Something Great

Arsene Wenger cobbled together starting lineups with spit and duct tape and Denilson and somehow the team dragged its ass over the finish line in third or fourth.

Tuesday, April 22, 2008

Episode III: The Empire's Last Chance

When Roman Abramovich brought in Jose Mourinho in 2004, he wasn't thinking about winning the Premiership. I mean, of course he was thinking about it, but that wasn't the reason for hiring Mourinho in particular. The man replaced at Chelsea by the "special one" was Claudio Ranieri, an excellent manager now plying his trade with some club in Italy. Ranieri had built an incredibly solid foundation for his successor, developing young talents like Frank Lampard and John Terry while bringing in names like Petr Cech, William Gallas, Arjen Robben, Claude Makelele, Joe Cole, and Wayne Bridge. And though he finished second in his last season with the club, it was only because he ran into Wenger's perfect storm of 2003-2004, Arsenal's unbeaten squad. It was pretty clear that the Blues would be perennial contenders for a few years to come, regardless of who was managing.

Mourinho was hired with one job to do: win the Champions League. He'd done it only the year before with Porto, and the year before that picked up a UEFA Cup, thus demonstrating what was thought at the time to be the skills of a big tournament specialist. In his first season, Jose took the heavily favored Blues to the semifinals, where they were narrowly edged by Liverpool, on their way to a famous win in Istanbul. The next year, they were knocked out by a red-hot Barcelona side that would go on to win it. And last time around, it was Liverpool again who dashed their hopes as Pepe Reina stopped just about everything that came his way. This season, it wasn't league form that got Mourinho the ax, it was dismal CL performances in the group stages. Two League Titles, two League Cups, an FA Cup, and a Community Shield? Roman told him just where he could stick those.

Now, Avram Grant has the unenviable task of getting Roman's true mission accomplished. And honestly, I think this may be their last real chance for a while. They're mounting a surprising title challenge, but the sentiment among many seems to be that Chelsea may be in trouble when the summer comes. Drogba will almost certainly leave, and others are still smarting over the circumstances surrounding Mourinho's exit. Cole (Joe, not the worthless Ashley) has been excellent, Carvalho is a rock, Essien still gives his all, and Ballack has had his moments, but the rest of the squad has shown signs of age and/or decline. Yes, Roman has billions, but it takes time to adapt to the English game, and some never will (ahem, Sheva). Next year, I wouldn't be surprised to see them have a season a la AC Milan this year. They're going to have to do it the hard way (the red thorn in their side, and then Barca or United), but if they really want to win the CL, the time is now and the way begins with an away goal at Anfield.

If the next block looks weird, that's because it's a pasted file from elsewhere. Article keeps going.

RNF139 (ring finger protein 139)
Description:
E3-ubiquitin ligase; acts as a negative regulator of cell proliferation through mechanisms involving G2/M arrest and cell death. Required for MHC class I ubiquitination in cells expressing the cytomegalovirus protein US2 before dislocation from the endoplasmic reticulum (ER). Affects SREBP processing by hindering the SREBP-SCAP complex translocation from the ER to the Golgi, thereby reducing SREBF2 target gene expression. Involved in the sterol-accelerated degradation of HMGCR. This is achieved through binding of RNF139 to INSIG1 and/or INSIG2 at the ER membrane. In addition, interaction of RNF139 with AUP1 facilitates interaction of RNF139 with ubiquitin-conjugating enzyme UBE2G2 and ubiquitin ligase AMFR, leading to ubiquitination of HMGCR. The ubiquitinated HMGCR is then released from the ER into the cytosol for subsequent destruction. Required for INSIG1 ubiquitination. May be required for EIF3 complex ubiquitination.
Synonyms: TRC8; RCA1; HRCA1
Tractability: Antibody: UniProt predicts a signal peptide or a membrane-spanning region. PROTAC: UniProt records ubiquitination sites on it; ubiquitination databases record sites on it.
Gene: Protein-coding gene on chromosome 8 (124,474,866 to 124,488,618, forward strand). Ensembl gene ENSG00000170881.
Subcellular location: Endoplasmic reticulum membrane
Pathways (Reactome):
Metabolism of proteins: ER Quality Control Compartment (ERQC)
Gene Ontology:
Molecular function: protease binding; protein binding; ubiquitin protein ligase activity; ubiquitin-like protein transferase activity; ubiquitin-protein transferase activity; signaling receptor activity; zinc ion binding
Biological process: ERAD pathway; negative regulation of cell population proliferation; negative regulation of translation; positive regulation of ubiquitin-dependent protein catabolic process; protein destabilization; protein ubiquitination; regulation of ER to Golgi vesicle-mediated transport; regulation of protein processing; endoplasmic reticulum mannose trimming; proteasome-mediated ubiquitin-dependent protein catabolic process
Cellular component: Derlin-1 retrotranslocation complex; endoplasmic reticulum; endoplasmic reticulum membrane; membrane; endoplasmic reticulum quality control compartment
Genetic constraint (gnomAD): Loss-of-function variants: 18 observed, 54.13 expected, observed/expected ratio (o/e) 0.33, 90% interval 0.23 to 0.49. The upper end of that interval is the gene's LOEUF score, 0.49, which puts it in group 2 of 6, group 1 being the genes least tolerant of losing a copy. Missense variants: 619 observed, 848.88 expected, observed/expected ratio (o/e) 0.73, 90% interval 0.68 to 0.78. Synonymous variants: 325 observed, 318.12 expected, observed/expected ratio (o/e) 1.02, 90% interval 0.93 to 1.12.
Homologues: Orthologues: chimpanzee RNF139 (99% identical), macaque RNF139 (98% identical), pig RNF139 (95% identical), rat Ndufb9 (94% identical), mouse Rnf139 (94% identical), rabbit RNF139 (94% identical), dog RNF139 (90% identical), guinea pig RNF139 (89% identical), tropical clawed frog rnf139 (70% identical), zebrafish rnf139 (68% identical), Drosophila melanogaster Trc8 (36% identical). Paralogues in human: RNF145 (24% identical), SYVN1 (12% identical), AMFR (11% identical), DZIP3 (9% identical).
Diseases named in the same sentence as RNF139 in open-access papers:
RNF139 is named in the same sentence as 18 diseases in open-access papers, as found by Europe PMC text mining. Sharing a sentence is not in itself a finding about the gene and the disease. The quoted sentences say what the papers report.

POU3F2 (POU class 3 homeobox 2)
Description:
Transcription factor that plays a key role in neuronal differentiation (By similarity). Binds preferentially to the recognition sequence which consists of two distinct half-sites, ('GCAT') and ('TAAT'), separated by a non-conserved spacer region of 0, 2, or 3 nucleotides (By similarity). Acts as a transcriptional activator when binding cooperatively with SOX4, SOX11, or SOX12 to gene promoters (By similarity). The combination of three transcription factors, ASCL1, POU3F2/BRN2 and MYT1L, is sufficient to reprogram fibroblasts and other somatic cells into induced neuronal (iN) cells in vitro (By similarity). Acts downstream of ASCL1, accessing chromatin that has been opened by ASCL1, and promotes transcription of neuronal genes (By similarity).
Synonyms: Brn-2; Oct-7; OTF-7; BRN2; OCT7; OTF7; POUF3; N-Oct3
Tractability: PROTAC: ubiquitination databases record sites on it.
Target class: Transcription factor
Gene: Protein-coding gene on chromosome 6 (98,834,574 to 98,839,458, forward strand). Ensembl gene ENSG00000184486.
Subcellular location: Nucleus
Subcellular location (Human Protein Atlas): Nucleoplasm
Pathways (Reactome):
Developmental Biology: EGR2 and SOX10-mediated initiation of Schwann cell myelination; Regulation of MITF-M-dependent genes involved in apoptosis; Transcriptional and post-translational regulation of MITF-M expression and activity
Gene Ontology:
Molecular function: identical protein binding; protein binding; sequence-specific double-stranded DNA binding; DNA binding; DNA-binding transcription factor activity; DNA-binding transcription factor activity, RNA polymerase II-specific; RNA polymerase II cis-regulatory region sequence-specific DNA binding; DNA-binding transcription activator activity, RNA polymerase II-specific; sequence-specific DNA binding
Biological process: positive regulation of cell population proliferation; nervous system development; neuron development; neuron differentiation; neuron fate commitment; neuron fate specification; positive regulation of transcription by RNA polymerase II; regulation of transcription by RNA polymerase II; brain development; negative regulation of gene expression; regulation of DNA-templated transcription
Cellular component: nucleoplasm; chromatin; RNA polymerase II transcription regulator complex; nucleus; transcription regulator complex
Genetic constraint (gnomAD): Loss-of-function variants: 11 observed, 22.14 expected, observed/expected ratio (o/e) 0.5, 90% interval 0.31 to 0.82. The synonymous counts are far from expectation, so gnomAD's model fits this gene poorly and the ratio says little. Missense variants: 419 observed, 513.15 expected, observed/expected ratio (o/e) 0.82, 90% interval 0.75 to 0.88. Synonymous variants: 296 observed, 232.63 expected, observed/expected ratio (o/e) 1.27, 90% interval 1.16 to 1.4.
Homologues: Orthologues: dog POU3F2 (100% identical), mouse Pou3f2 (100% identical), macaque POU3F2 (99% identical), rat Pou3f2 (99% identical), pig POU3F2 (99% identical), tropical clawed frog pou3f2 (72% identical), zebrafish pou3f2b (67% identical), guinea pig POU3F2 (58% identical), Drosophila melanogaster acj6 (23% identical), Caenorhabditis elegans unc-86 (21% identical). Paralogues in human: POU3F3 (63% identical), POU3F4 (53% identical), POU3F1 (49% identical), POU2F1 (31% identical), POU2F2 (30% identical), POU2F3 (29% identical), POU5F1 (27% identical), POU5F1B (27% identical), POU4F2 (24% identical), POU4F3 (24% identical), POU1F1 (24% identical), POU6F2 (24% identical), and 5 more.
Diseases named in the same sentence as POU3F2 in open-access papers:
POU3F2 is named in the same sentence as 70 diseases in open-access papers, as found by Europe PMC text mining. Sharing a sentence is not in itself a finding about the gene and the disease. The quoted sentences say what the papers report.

Ben said...

i think you are dead on. If they win this year, will it be like the Cardinals? Dominant for a few years, but couldn't win the title they sought. Then they have a year that most people wrote them off and won it, followed by a horrid year.

Should be some exciting story lines. It ain't like Rafa has it easy either. I think he has to win to stay also.

Jim said...

For whatever reason, I'm sort of optimistic about Rafa. I feel as though if he were going to get sacked this year the time was when they were having that awful stretch of draws. Maybe he's got one more year? At any rate, I confess I'll be a little sorry to see him go if he does - I respect him.

Ben said...

Yeah, I really respect him. He's a lot like La Russa. I agree with you about being fired, that January was the more likely time. But what about him quitting, being sick of this crap. Imagine him and Jose available.

Ben said...


Jim said...

Unbelievable. Why on earth did he try to head that ball? I have so many questions right now. Avram Grant looked as though he'd just seen God reach down through the clouds and hand him his job.

I suppose Chelsea may have been deserving of a goal... but by the same token Liverpool were probably deserving of a second and at the very least a penalty on Ballack's handball.

Three things:

1) Not the prettiest game, but certainly not boring the way many predicted.

2) Kuyt is becoming a Champions League legend, and he's almost always the least technically gifted player on the pitch. Kind of like Inzaghi, if Inzaghi were crap but somehow even more opportunistic.

3) Now Liverpool must go all-out at Stamford Bridge. Personally, I think they'll break that duck and score.

Jim said...

Actually, nah, Ballack's wasn't a penalty. At first I thought he could have moved his arm, but in retrospect it was unintentional and a good no-call.